Thank you so much to our patrons for your support! Without you this video would not be possible!
Juan, Jordan Tang, Kent Logan, Alexandra Panzer, Jen, Ellen Spertus, Ryan Mehendale, Mary Sawyer, Scott Gass, Ruth Fang, Mayank Kaul, Hazel Lam, Tan YH, Be Owusu, Samuel Doerle, David Rosario, Katie Winchester, Michel Reyes, Dominik Kugelmann, Siamak H, Stephen A. Wilson, Manav Parmar, Jhiya Brooks, David Lucsanyi, Querida Owens.

The first rule of Dunning-Kruger Club is that you don’t know you’re in Dunning-Kruger Club…

QotD: Anti-smoking fanaticism

Filed under: Health, Liberty, Quotations — Tags: , — Nicholas @ 01:00

Whenever I am in Paris I stay near Père-Lachaise, the greatest cemetery in the world, and I always take at least one walk in it. It is, like life and literature, inexhaustible; and after all, the paths not only of glory but of journalism, too, lead but to the grave.

On the way there this time I was passed by a road-sweeping vehicle with an excellent advertisement on its side. It showed a vast pyramid of cigarette ends, with the legend “350 tons of cigarette ends per year”: the sum of such annual sweepings in Paris. This must equate to an awful lot of death.

On the matter of smoking I suffer not so much from cognitive as from emotional dissonance. On the one hand I detest the filthy habit, and whenever I see the slogan SMOKING KILLS on a discarded packet on the ground, I think, “Yes, but not quickly enough.”

On the other hand, I detest the antismokers, the Savonarolas of public health. I want people to spite them by smoking, though not in my breathing space.

Theodore Dalrymple, “Of grave concern”, Taki’s Magazine, 2016-04-02.

November 20, 2017

QotD: The surprise of motherhood to high-achieving women

Filed under: Health, Quotations — Tags: , , — Nicholas @ 01:00

Motherhood surprises women these days. Not the fact of motherhood. Many women meticulously plan their pregnancies. Certainly, women of advanced education plan childbearing, occasionally to a fault.

The fact of motherhood does not shock, but the day-to-day of motherhood and the intensity of motherhood do. As a culture we condition women to believe that having a baby is just a biological function and they will go back to their previous lives, albeit with babes in tow, after a few weeks of recovery.

[Insert gentle, hysterical, or bitter laughter from experienced moms here.]

Trained to be doctors and lawyers and such, today’s young educated women did not typically care for babies when they were growing up. College bound, they had better things to do than babysit babies and their mothers had visions of them doing “more” and wouldn’t dream of expecting their child to care for other children. Even now, many of the mothers I know — I’m in the highly educated and metropolitan set — think that expecting older siblings to care for younger ones is some combination of dangerous and unfair. And watching a young girl play with babies is almost pitiable.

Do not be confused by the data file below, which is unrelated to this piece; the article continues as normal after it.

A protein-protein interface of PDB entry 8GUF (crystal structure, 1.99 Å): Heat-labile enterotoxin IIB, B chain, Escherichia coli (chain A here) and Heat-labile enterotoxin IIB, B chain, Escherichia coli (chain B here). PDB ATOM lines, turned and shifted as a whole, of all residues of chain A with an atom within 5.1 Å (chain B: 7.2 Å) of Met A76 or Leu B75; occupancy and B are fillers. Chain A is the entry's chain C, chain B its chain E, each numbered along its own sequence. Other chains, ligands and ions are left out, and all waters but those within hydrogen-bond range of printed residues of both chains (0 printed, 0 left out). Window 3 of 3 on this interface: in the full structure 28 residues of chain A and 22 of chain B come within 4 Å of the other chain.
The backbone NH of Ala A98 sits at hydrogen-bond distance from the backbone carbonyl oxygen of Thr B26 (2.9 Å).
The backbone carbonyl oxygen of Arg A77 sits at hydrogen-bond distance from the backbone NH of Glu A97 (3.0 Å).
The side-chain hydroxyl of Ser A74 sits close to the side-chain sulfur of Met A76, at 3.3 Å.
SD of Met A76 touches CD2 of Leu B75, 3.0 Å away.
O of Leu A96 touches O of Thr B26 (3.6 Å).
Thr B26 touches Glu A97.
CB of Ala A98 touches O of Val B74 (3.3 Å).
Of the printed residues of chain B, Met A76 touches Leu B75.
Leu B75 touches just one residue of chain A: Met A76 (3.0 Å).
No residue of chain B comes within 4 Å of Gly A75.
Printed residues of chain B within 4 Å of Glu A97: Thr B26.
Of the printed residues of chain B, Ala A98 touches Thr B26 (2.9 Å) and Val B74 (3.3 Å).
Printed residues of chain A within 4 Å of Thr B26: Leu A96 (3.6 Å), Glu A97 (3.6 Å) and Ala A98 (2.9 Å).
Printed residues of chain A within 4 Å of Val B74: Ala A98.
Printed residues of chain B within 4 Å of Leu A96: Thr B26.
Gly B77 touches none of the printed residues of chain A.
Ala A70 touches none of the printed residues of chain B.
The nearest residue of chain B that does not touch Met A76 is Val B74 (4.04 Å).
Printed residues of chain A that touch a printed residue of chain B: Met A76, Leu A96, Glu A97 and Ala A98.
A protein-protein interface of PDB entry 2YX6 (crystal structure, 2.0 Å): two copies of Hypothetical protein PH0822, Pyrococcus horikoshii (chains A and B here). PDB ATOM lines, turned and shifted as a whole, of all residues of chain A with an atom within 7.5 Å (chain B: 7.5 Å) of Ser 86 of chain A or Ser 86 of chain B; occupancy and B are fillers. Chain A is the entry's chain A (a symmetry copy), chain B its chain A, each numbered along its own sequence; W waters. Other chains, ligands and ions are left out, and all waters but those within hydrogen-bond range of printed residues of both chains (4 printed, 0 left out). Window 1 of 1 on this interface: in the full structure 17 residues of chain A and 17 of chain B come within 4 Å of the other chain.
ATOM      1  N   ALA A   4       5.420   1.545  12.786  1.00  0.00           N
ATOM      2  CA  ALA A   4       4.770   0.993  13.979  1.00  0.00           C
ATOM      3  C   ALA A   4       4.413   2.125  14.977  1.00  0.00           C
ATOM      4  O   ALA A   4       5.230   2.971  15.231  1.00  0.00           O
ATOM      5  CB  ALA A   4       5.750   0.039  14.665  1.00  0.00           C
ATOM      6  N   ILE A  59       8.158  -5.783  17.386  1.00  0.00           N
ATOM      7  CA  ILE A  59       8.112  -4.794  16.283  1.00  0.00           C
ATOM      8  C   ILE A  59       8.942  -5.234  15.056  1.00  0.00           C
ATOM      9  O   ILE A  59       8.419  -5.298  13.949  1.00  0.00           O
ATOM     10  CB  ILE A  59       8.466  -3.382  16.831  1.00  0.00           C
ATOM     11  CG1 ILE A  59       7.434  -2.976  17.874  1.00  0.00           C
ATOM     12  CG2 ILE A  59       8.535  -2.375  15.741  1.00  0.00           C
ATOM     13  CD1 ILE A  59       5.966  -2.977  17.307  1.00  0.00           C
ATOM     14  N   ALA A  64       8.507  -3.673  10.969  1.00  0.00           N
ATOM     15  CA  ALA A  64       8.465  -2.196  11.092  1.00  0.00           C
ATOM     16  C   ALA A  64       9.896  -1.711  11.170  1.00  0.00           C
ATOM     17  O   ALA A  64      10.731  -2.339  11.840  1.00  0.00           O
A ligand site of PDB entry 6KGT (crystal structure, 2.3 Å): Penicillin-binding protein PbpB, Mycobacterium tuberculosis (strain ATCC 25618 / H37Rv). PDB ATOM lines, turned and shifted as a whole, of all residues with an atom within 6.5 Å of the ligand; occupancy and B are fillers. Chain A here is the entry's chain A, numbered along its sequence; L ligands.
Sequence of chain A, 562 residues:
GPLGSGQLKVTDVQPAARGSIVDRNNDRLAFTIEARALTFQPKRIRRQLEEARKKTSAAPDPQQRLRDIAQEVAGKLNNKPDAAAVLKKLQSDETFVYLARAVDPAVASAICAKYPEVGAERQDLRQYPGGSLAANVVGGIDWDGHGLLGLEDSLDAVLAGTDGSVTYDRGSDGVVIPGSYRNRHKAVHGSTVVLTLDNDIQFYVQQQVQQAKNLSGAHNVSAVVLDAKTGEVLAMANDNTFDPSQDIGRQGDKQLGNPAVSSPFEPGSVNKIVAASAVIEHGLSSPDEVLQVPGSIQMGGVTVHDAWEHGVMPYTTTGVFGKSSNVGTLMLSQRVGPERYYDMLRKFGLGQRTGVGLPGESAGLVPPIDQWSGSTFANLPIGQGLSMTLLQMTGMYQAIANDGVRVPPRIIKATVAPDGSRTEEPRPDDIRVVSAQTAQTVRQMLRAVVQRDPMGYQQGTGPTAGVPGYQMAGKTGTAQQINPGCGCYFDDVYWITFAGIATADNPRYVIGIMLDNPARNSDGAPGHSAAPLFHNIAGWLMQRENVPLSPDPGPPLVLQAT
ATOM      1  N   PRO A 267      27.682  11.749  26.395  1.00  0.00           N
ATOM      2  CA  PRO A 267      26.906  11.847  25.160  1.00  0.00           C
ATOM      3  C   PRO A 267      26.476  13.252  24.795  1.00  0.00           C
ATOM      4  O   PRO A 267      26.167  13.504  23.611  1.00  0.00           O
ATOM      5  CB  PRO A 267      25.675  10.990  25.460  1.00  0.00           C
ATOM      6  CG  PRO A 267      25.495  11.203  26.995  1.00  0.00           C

In this domestic discouragement, we lay the foundation for the common motherhood shock. Unaware of even what should be the known knowns of motherhood, newly expecting moms tend to read books about pregnancy and childbirth. It is presently happening to their bodies and book learning comes easily to the modern woman. It’s how we made all those good grades and have out-enrolled men in higher education, after all.

Leslie Loftis, “High-Achieving Women Find They’re Not Prepared for Motherhood”, PJ Media, 2016-03-31.

November 18, 2017

Legalize Medically-Assisted Sex: Keep Government Out of Bedrooms and Wheelchairs

Filed under: Health, Law, Liberty, USA — Tags: — Nicholas @ 04:00

ReasonTV
Published on 17 Nov 2017

We should all be adults about sex and not deprive the disabled of services from which they’d benefit.

——

Nine out of 10 doctors agree sex is good for you, or at least better for you than smoking. But what happens if you have a disability that makes it difficult to engage in sex, or find a sexual partner in the first place? Enter sex surrogates, professionals who help the disabled work through their sexual problems (in large part by having sex with them). Although there’s a case to be made for the medical, if not psychological, benefits sex surrogates provide, they’re operating in a legal gray area.

In the latest Mostly Weekly, host Andrew Heaton makes the case that we should all be adults about sex and not deprive the disabled of services from which they’d benefit.

“Mostly Weekly” is hosted by Andrew Heaton with headwriter Sarah Rose Siskind.
Script by Sarah Rose Siskind with writing assistance from Andrew Heaton and Brian Sack.
Edited by Austin Bragg and Siskind.
Produced by Meredith and Austin Bragg.
Theme Song: Frozen by Surfer Blood.

November 13, 2017

QotD: Evolved sexual preferences of men and women

Filed under: Health, Quotations — Tags: , , — Nicholas @ 01:00

There is a vast body of evidence indicating that men and women are biologically and psychologically different, and that what heterosexual men and women want in partners directly corresponds to these differences. The features men evolved to go for in women — youth, clear skin, a symmetrical face and body, feminine facial features, an hourglass figure — are those indicating that a woman would be a healthy, fertile candidate to pass on a man’s genes.

These preferences span borders, cultures, and generations, meaning yes, there really are universal standards of beauty. And while Western women do struggle to be slim, the truth is, women in all cultures eat (or don’t) to appeal to “the male gaze.” The body size that’s idealized in a particular culture appears to correspond to the availability of food. In cultures like ours, where you can’t go five miles without passing a 7-Eleven and food is sold by the pallet-load at warehouse grocery stores, thin women are in. In cultures where food is scarce (like in Sahara-adjacent hoods), blubber is beautiful, and women appeal to men by stuffing themselves until they’re slim like Jabba the Hut.